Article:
3-4cm in height. Bright yellow clubs. One had a an orange tip.
Caution: Do NOT use iSpot to identify fungi to eat!
Some fungi are very poisonous so a mistaken ID could have serious consequences.
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Without microscopic examination of the spores it is difficult to be certain of the species in this group, so identification simply to the genus is indeed best.
However, I must have looked at several hundred specimens over the duration of an ongoing monitoring exercise and I have very little doubt that this is C. helvola. (Easy under the microscope as it has spiny spores).
I take little notice of recently made up, so-called common names, but surely "Apricot Club" should refer to H. laeticolor? This is the one with a distinct apricot tint. Usually smaller and more slender than C. helvola, but not always possible to do in the field.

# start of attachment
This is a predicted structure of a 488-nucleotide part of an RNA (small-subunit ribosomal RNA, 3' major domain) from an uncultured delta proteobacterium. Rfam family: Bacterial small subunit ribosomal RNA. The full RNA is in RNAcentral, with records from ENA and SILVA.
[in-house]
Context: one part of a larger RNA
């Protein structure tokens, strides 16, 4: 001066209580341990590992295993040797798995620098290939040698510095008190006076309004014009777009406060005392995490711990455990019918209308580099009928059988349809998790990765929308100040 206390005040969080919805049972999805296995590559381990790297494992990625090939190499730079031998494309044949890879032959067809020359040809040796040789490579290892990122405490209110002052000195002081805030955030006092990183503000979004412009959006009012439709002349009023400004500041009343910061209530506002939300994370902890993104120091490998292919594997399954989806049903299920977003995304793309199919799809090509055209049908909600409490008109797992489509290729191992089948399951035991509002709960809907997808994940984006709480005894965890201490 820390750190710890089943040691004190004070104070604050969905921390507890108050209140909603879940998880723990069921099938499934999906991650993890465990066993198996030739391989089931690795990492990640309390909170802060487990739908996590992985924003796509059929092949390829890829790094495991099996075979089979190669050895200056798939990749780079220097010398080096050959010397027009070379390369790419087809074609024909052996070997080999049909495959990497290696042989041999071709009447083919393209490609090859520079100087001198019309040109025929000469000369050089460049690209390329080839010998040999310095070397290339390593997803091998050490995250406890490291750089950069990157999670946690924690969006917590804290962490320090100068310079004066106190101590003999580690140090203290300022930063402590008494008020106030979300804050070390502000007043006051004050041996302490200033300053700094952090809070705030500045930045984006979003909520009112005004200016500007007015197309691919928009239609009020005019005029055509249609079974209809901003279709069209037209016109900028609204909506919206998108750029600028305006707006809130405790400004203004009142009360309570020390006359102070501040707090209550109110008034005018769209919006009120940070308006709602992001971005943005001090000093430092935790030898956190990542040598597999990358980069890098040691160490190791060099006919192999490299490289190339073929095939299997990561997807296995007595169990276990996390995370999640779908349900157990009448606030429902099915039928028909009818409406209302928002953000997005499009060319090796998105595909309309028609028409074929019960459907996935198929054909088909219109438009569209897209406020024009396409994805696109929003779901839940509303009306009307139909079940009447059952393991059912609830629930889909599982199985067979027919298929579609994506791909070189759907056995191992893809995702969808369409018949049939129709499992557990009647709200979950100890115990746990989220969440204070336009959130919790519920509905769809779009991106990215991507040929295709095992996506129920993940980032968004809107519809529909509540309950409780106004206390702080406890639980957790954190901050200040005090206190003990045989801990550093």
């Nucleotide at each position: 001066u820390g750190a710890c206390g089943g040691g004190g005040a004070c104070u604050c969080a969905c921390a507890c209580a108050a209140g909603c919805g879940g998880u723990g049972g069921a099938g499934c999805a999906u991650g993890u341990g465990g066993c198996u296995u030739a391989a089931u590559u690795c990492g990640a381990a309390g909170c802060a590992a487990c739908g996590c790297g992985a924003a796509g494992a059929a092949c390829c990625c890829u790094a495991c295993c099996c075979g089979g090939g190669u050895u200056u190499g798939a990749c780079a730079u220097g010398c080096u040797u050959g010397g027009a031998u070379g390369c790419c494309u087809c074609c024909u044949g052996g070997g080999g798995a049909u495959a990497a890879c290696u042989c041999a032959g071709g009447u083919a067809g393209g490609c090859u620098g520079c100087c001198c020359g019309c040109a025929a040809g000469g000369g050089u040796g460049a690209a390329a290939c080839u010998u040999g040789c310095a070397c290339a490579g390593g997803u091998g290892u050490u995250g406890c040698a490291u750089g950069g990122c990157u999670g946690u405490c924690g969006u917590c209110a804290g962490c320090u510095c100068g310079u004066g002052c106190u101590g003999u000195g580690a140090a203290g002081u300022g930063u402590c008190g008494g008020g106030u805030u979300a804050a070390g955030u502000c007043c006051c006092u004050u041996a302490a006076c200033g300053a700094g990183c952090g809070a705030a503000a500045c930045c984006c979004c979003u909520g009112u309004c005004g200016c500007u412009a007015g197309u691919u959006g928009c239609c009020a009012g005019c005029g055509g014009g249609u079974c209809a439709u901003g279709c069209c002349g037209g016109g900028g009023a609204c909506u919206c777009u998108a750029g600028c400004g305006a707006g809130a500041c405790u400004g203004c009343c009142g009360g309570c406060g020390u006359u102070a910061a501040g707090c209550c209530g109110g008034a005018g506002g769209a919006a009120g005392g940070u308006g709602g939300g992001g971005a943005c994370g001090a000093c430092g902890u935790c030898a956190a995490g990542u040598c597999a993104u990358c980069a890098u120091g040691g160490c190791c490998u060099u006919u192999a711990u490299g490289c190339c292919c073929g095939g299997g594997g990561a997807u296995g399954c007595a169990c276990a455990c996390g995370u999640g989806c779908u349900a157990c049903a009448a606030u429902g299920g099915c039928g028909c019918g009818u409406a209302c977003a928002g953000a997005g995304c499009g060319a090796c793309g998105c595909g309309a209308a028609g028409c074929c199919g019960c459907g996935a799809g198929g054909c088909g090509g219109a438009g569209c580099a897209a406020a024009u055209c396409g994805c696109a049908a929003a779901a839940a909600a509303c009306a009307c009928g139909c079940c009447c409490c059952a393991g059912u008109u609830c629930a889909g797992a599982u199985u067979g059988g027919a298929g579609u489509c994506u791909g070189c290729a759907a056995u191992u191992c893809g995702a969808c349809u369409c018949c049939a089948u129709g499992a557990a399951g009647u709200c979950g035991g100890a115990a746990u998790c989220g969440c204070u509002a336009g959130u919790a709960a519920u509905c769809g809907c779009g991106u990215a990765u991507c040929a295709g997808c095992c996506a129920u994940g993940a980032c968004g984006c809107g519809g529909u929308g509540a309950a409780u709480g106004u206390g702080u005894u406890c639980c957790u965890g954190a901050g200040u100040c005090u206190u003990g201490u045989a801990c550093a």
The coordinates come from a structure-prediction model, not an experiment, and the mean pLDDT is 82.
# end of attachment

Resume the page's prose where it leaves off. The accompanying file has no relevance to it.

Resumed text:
C. luteoalba is often a rather pale yellow, often rather thicker and somewhat mis-shapen. A field character is that the tip of the club can be distinctly paler, to more or less colourless (hence the "alba" in luteoalba). Unfortunately, C. helvola can have this pale tip too.
I agree common names, especially modern ones, are not necessarily an aid to identification or understanding. The book I am using (Roger Phillips, 2006, Mushrooms) does have Apricot Club as C. luteoalba and, as you state, the description does make reference to a 'whitish or pallide tip'.
I am always interested to hear of better guides...
All the best.
Nice stuff from Alan again.
A book I love
for the cost of postage - weighs 4lbs!
I have never seen a paperback version (IF it is) but there's one for under £4.
Loads of pictures, slightly dated now 1995
I have a rather dog-eared copy in paperback. To get one for 64p (plus postage
) though is madness...
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